The May 28 Perspective by Steve Almond, “The Only Way to Escape From the Trump Echo Chamber,” interestingly describes the characteristics of epistemic closure. People who voted for Donald Trump will never say they made a mistake because they spent their personal capital on him. However, the power to force change is not with journalists. It’s in our legislators where the power exists, and it is up to their constituents to make it known that they need to fight for us. The press can keep the pressure on.
Rick Semerjian / Belmont
I agree with Almond: Let citizens push journalists to switch from emphasis on scandals to coverage of the policies. Let us see multi-day, in-depth stories for each act or proposed act that shifts a major policy and undermines our institutions and our rights. What does the bill, order, or directive state? How does the nonpartisan Congressional Budget Office assess its impact on ordinary people and the economy — both short and long term? We need to hear real accounts from people on both sides of the issue. The drama of Trump’s personal race to the bottom is fascinating and important, but the changes in our laws and institutions also need to be understood if we are to hold our officials accountable.
Phyllis Kirschner / Newton
Those Who Help
“In Good Hands’’ (Connections, May 28) was beautiful. Thank you for shining the light on those who are ready to lend a hand, and move on. This story made me smile.
Maureen Piotrowski / Needham
Carine Tarazi writes beautifully, simply, and truthfully. I read this and am inspired. Her life-affirming message strengthens me.
Carol Malouf Mufarrij
Wow — three Western Mass. events prominently featured in the Globe’s 2017 Weekend Fun Guide (June 4): Green River Festival, Mutton & Mead Medieval Festival, and Deerfield’s D2R2! Thanks for thinking west of 495 and for encouraging readers to do likewise. Now, if we could get the Legislature to do the same. . . .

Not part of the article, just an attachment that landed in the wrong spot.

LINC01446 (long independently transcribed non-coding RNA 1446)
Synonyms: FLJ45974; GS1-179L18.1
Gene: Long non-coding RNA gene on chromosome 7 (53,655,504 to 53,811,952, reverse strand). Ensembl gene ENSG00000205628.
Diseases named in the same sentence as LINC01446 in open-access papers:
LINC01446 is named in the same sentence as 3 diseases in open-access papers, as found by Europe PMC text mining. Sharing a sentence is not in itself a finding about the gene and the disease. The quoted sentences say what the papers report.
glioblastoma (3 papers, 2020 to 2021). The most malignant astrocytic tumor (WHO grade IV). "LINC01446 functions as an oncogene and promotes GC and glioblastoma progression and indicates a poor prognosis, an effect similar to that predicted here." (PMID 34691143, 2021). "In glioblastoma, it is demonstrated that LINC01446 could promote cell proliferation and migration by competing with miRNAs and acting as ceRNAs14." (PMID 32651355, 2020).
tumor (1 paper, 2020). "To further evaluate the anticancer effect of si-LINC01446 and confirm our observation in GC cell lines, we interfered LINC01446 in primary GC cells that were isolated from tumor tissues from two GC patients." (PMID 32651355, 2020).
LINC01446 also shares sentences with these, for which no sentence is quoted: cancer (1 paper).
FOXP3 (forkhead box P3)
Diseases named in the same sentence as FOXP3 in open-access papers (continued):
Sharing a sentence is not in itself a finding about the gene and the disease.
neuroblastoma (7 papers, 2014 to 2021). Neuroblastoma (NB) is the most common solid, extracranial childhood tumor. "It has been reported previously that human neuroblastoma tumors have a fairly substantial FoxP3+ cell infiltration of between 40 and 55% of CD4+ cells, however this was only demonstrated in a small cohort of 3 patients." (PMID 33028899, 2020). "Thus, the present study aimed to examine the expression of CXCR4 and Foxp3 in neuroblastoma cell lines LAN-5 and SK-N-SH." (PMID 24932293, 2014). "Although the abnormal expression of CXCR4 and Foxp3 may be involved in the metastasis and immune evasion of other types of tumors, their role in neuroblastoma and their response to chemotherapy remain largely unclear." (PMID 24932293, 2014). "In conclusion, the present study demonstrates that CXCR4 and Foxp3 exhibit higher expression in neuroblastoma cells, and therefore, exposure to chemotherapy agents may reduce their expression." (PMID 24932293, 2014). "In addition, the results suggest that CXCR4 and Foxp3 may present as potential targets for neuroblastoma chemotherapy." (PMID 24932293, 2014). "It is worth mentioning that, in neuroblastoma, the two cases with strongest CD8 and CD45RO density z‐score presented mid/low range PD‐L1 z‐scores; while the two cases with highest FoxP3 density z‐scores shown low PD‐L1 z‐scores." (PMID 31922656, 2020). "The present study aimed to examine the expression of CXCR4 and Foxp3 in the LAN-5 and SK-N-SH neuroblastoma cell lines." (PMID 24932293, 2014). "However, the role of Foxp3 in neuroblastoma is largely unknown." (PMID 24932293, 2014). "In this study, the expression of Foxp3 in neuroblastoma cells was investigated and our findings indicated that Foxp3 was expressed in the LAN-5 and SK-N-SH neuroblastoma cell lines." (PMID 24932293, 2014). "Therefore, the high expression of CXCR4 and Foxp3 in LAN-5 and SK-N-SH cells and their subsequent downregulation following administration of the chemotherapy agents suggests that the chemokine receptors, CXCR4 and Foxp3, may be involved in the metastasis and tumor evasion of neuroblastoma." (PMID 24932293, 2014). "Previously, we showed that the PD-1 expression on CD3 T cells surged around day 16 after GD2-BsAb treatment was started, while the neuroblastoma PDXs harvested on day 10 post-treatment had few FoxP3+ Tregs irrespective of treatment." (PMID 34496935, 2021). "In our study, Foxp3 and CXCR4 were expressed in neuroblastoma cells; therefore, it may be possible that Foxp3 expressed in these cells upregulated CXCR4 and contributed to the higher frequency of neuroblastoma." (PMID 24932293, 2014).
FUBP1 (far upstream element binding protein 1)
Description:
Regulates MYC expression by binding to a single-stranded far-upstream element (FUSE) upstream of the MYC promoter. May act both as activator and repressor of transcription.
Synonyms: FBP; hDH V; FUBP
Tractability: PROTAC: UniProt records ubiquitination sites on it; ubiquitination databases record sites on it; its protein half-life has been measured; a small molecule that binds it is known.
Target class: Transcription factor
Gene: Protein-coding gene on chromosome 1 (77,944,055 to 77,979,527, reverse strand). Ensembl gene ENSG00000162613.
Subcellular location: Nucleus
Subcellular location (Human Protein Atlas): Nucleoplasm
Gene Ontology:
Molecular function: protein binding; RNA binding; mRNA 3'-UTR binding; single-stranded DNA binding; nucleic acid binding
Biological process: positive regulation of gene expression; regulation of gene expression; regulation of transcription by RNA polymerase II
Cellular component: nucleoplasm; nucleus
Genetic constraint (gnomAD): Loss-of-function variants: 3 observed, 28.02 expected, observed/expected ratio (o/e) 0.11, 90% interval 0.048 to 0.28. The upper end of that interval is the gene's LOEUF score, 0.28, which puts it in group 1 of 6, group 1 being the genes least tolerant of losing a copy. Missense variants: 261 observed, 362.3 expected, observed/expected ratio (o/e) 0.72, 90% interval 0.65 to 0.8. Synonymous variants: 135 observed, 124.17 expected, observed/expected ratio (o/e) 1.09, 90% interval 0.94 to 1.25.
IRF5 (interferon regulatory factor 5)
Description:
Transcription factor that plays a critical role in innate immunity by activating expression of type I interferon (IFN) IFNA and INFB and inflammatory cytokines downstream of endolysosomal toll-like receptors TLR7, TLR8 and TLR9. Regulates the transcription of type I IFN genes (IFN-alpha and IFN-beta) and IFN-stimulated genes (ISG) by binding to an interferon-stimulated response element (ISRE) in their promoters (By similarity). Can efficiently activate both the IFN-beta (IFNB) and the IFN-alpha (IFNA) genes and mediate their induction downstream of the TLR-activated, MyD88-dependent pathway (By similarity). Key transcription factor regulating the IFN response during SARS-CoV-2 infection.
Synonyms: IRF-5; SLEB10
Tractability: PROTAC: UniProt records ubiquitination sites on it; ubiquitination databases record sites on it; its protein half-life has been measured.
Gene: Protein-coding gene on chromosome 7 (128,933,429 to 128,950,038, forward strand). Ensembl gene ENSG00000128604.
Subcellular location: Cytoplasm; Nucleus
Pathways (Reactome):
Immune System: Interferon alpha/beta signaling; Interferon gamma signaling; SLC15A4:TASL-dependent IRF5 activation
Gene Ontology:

Mary Ellen Mackin / Reading
In Praise of 40
I was greatly entertained by the attitude toward age in the June 4 Globe Magazine, as evidenced by the bookend columns “Getting Past My Fear of Turning 40” and “Words From Home.” As a 65-year-old, I felt like laughing at the first column; I’d give anything to have 40 back! And the remembrance and reminiscence of the final column helps with the appreciation of a long rich life and the wealth that memory is. Nicely done!
Steve Auster / Holliston
Just a few months past my 83d, I’m still pondering some of the same questions Jaci Conry posed. But I’m happy to report that in just the last three-plus years I have found myself in the new world of mosaic art (after decades of painting) and have published my memoir. And there’s at least one more literary initiative on the drawing board.
Mimi Aarens / Lexington
I have never understood the fear of becoming any age. Each age holds a mystery and adventure. Embrace it. Now that I am 93 years old, I am of the opinion that what I cannot control I must accept. Yes, I now have old age spots, which I call “wisdom” spots. Yes, I do not have the energy I used to have. However, I still do some form of exercise every day. Yes, many of my friends have passed on. Yes, I have made new friends, some my older daughter’s age (62). And I still go to the movies and theater, and I travel. I also love to dance whenever I get the opportunity. I am looking forward to my 94th birthday in November. After all, think of the alternative.
Ethel Somers / North Andover
A Broader Palate
Great recipe in the magazine on June 4 (“Early Summer Dinner, Japanese Style”). Yum! I’ve never cooked anything Japanese. Thanks.
Sydney L. Frasca / BeverlyCONTACT US Write to firstname.lastname@example.org or The Boston Globe Magazine/Comments, PO Box 55819, Boston, MA 02205-5819. Comments are subject to editing.